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July 19, 2010

52 reasons people don't ask

I had a conversation this weekend with an enlightened negotiator -- Vickie Pynchon, one of the teachers of the seminar I enrolled in which starts tomorrow. For some mystical reason our paths crossed a few months ago, and I've been grateful ever since.

By chance, she showed up in San Diego and we had a fantastic conversation over lunch.

She told me that in the seminar, she asks women to share the reason why they haven't negotiated a higher salary. Two of the myriad justifications she's heard: not having the right credentials and not being experienced enough. "Every woman has a different reason for why she's not worth more," she told me.

I thought about this long and hard over the past 24 hours, and I considered all the times over the years I've been reluctant to ask for more money during salary or rate negotiations. Thanks to this project, since 2008 I've gotten over that fear every time, but the derisive demon called Doubt still follows me to this day.

I also remembered the reasons people of both genders have given me, over the years, when I suggested they ask for a raise or negotiate hard during the job offer period.

As a result, I give you:

52 Reasons People Don't Ask

I'm not experienced enough

I'm experienced overall, but new at this industry/type of project/firm/market

I don't have the credentials

I have credentials, but they're not in this field

This isn't my niche/specialty

I'm too young

I'm too old

I really love this project/client/line of work

I like being generous and giving discounts

I'm not worth that much, who are we kidding

This job isn't really that hard

It's a down economy

It's a competitive industry

I don't know what to charge

I don't know I don't know what to charge

Salary never came up in the hiring conversation

The salary is advertised as $13, so why would I ask? Clearly that's what they can afford to pay

The HR manager who interviewed me said it's nonnegotiable

They told me take it or leave it

It's humiliating to ask

I have no practice

I have no one to practice with

Asking for too much money (or asking to pay too little in a purchase transaction) will compromise the deal

Asking is greedy

Asking is needy

Asking is selfish

The other party told me they can't afford more than X

The other party looks like they're on a budget

The other party is spending so much on rent, salaries, bills, they can't afford my services too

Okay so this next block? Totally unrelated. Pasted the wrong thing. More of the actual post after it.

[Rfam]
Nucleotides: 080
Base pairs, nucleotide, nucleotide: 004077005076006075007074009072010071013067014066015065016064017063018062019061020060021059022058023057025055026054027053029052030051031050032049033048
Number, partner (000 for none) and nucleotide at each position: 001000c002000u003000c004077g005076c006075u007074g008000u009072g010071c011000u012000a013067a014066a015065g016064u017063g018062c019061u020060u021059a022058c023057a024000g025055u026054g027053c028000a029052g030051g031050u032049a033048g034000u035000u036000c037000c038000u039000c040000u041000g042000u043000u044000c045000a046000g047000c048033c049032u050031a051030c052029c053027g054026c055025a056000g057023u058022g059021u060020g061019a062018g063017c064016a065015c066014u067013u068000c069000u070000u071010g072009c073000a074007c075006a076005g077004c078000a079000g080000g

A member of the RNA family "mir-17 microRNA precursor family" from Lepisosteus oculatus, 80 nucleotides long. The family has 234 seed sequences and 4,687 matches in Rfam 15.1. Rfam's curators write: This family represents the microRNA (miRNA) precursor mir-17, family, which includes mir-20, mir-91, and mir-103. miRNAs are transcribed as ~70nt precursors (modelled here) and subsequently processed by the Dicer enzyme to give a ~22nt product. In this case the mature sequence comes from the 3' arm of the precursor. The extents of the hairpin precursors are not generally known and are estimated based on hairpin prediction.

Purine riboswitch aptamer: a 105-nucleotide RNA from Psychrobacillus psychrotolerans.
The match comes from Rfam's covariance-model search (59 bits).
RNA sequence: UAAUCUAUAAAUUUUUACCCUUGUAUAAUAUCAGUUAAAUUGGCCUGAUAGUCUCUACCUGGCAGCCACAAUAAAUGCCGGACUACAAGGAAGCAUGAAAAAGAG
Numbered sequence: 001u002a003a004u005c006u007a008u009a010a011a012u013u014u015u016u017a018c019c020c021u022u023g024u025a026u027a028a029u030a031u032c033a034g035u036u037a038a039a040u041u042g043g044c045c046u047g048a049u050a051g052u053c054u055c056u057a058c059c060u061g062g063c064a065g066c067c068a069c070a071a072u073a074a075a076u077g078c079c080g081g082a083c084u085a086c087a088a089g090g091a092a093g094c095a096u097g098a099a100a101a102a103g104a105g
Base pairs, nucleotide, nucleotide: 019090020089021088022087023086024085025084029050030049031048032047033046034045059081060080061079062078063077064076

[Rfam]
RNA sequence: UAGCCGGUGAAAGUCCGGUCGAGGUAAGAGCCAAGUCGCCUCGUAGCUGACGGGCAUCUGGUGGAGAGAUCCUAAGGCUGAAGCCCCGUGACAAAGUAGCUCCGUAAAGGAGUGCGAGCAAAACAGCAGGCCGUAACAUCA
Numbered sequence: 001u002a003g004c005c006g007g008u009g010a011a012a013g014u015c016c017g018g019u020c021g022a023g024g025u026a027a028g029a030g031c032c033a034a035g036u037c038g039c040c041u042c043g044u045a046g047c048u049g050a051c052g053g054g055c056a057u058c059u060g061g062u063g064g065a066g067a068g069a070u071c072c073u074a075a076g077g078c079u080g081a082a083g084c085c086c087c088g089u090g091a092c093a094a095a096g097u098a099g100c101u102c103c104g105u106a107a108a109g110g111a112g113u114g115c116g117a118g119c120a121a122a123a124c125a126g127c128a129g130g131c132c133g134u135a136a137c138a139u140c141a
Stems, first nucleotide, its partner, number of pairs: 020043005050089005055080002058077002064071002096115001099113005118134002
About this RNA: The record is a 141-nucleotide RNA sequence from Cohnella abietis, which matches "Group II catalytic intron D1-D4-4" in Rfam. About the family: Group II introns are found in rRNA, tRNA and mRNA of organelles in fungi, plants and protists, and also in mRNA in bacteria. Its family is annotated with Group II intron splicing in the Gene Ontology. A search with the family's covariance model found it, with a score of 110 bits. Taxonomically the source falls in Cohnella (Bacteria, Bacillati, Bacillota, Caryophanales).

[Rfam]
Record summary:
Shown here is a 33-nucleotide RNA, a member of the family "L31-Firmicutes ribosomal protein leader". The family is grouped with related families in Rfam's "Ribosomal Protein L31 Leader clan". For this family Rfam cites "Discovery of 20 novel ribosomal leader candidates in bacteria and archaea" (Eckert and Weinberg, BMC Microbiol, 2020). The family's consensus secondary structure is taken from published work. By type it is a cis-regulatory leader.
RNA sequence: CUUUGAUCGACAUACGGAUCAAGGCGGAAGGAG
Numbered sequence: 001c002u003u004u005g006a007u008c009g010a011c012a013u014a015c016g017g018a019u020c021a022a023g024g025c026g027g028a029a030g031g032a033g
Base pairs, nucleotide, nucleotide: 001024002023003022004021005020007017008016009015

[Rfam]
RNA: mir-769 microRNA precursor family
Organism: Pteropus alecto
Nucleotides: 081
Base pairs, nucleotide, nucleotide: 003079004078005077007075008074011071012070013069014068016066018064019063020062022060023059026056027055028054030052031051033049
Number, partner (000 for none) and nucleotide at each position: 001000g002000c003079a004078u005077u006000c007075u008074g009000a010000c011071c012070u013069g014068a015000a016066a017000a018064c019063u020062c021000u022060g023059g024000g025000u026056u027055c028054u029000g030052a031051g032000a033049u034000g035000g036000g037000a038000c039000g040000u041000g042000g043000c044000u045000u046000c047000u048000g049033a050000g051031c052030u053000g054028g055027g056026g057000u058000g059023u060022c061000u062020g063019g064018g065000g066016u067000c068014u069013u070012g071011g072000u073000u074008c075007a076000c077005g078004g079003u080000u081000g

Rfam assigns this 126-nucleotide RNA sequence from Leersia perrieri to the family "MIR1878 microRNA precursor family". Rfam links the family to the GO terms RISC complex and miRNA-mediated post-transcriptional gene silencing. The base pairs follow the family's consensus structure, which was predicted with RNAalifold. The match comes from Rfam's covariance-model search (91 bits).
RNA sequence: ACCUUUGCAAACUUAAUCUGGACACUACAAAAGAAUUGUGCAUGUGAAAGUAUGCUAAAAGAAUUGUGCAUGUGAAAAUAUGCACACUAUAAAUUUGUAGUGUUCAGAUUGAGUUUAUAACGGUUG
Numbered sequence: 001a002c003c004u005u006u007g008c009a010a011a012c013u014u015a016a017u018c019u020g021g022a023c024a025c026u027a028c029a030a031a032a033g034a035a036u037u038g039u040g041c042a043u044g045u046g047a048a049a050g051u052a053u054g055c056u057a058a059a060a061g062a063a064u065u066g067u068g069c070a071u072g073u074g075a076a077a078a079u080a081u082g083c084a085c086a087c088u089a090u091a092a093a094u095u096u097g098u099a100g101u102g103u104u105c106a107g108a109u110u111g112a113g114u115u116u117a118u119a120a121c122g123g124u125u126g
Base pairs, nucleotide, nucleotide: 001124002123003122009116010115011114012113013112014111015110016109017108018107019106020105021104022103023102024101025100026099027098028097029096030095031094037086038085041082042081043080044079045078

The other party is doing a public service, so asking for more is exploitation

The other party will pay me more later

I need to prove myself before asking for a better salary

Doing this type of work is good for my portfolio

Doing this type of work really helps people, so money is beside the point

I don't really 'need' this particular income if I have other cash coming in

It's just $3 an hour/$100 a month extra

I don't want to start off on the wrong foot

They're giving me a flexible start date/free parking, so I don't want to seem ungrateful

Vanessa/My sister/my coworker didn't ask and she's doing the same job

I saw the other bids and they're all lower

I really need this gig. No matter what

I wanted to ask but then I got too nervous

Asking for a raise will be easier

Next time

Whitney Johnson: "Fear."

IGC: "Afraid of getting fired for asking."

IGC: "Scared of my boss."

IGC: "I'm not really doing such great work."

ICG: "Company has a salary freeze."

Martha: I'm scared of more responsibility"

Martha: "I'm scared they will let me go next because they will see me as not committed and/or assume I am looking for a new job with more pay"

Priya: "Your boss asked for their own raise and was refused"


Actually, those are 44 reasons. Can you help me come up with 8 more? Because, I dunno, 52 is a cool number. And especially because I want to tap into your wisdom! I'll add all contributions into the body of the post. Thanks to Whitney for being the first to speak up -- about fear. That's courageous! :)

Let's see what else we can come up with!?


(PS: a subsequent collaborative post will be 52 responses to each of these flimsy reasons. Since this blog is about solutions, not whimpering. Yeehaw!)

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